Sunday, October 20, 2013

Bacon's Signature Ciphers in Shakespeare -20- Unton


Their argument would have been better if they had known and stated that Queen Elizabeth herself (or the equivalent ‘England’) had actually been assigned a numerical code of ‘100’ in state correspondence to Sir Henry Unton who was acting as an English ambassador to Henry IV of France. (see The Life and Death of Robert Devereux, Earl of Essex by G. B. Harrison, 1937, pg. 93).  It appears that Essex had sent Unton a cipher system and codes besides those that the Queen’s council sent. Sir Unton’s correspondence shows a complete cipher along with other codes. This can be seen on page 14 of Correspondence of Sir Henry Unton, Knt.

It also shows several character strings that can be used as null values. Interestingly, on the next page of this book is a listing of key players in the English supported war to get Henry IV of Navarre to secure his succession as King of France after the assassination of Henry III. The Earl of Essex had been sent with a force to France to battle those supporting a rival to the crown. In Unton’s correspondence (and so also very likely in other correspondence from Essex to his supporters and close associates back in England, including the Bacon brothers), there are listed the key players in the conflict. What is extra interesting is the three French names that are principle characters in the play Love’s Labour’s Lost.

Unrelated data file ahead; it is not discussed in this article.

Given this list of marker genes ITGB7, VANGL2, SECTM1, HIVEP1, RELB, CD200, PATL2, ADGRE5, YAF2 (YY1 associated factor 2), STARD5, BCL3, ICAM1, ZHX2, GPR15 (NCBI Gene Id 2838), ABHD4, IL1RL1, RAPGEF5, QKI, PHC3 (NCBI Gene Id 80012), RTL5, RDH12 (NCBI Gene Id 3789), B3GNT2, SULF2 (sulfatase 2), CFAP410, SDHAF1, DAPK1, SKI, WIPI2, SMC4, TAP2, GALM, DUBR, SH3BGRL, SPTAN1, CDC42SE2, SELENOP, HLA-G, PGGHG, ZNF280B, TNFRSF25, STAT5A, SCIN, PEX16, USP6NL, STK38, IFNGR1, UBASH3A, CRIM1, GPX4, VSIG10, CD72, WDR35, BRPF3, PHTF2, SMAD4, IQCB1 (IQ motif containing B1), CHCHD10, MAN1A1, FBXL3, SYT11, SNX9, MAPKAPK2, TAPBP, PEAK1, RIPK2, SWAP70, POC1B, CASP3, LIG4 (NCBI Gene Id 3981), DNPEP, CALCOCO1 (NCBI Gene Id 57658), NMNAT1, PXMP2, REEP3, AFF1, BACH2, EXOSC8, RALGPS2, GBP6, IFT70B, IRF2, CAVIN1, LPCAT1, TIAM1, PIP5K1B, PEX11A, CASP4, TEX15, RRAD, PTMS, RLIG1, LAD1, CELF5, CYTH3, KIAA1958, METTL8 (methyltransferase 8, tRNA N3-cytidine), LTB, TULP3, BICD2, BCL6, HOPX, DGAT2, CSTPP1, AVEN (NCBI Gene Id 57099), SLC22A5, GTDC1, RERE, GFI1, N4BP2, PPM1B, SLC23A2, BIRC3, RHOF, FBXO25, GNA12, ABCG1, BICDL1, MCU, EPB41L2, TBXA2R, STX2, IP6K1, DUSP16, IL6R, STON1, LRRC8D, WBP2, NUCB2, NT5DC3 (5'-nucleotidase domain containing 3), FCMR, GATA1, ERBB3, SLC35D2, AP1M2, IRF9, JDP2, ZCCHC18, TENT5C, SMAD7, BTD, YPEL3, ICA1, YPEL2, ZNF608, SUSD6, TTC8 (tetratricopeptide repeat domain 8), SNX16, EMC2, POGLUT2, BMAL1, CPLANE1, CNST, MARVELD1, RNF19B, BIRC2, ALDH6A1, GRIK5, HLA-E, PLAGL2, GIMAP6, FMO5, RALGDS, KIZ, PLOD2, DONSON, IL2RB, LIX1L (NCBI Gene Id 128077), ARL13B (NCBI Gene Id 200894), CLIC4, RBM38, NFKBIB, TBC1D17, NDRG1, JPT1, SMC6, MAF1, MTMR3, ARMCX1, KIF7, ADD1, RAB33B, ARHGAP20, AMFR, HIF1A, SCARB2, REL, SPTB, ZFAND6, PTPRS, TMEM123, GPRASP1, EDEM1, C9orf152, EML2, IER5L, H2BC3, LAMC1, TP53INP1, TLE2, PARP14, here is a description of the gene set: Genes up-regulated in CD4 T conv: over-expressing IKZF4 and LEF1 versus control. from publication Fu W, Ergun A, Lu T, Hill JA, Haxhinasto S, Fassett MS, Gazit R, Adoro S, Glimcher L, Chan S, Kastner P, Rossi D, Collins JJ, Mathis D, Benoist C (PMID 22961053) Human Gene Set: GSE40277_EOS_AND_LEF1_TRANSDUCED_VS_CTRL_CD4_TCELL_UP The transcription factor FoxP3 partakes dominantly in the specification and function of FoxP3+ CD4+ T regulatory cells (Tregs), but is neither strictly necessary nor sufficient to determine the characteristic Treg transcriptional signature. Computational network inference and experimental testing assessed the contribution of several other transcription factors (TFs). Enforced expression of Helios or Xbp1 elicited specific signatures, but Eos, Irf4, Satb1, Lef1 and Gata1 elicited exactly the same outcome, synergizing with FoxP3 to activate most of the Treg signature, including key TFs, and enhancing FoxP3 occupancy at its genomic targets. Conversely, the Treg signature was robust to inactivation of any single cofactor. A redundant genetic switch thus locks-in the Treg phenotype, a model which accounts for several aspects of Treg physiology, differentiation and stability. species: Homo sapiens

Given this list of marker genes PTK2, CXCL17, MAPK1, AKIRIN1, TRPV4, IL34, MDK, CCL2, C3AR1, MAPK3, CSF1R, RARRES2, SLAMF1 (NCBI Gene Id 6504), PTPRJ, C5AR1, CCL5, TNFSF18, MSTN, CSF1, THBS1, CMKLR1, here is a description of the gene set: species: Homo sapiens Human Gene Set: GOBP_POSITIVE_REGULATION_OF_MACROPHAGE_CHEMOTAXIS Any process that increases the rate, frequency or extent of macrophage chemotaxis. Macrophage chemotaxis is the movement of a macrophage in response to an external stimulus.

1. Hi!
    I found your tour through Baconian ciphers interesting, with several nice examples. I have found things myself which might be of interest. Send me a mail if you want to know more.

  2. Hi Nate, and thanks. I've hardly even begun the tour. I'll plan on writing to you later though.

  3. Ok. Do you think "TWO A like" in the margin on page 2 in the First Folio also could refer to the two A's following next in the margin? They are two alike, and their value is 1 + 1 = 2. Since their combined value is the value of a B, I find it interesting that substituting the two A's for a B, we can read both ALBAN and BACON in the margin:


  4. Well, that does indeed look like it could be by design. Normally, I would consider something like this weak evidence. But it has several things in it's favor. Not only does it work as you describe, but the initial line begins with the capital letter 'I' so that it can read "I", then the two alike 'A's for 'B' and then the rest showing Alban and Bacon. But also this is integrated with the Bacon-Tobey acrostic. It seems a little weakend by the 'con' that is not connected to the 'A' preceeding it'. In any case, if it's by chance, it's a nice coincidence! Thanks for sharing it.

  5. The "con" is not connected to the "A" preceeding it, but on the other hand, this is found at the beginning of "A confidence" which according to the Oxford English Dictionary can mean: “The confiding of private or secret matters to another”. The first 16 letters in that line are "A confidence sans b" which means "A confidence without b". So if one can find some kind of indication that one should stop reading at that b, it would support the idea elaborated here.

    Notice also that in the "Bacon-Tobey acrostics" the beginning of Bacons name is found in the word "Begun", and the concluding letters are found in the word "Concluding":


  6. That's quite interesting too Nate. I think it's good practice to be aware of coincidences. We could speculate also that "A confidence sans bounds" may even suggest there's a great amount of cipher subject matter in the First Folio. Keep up the good work. You can also email me at if you want. That might even be better since you might anticipate some of my future posts which have contents I'd prefer to have come out in their due time. Thanks.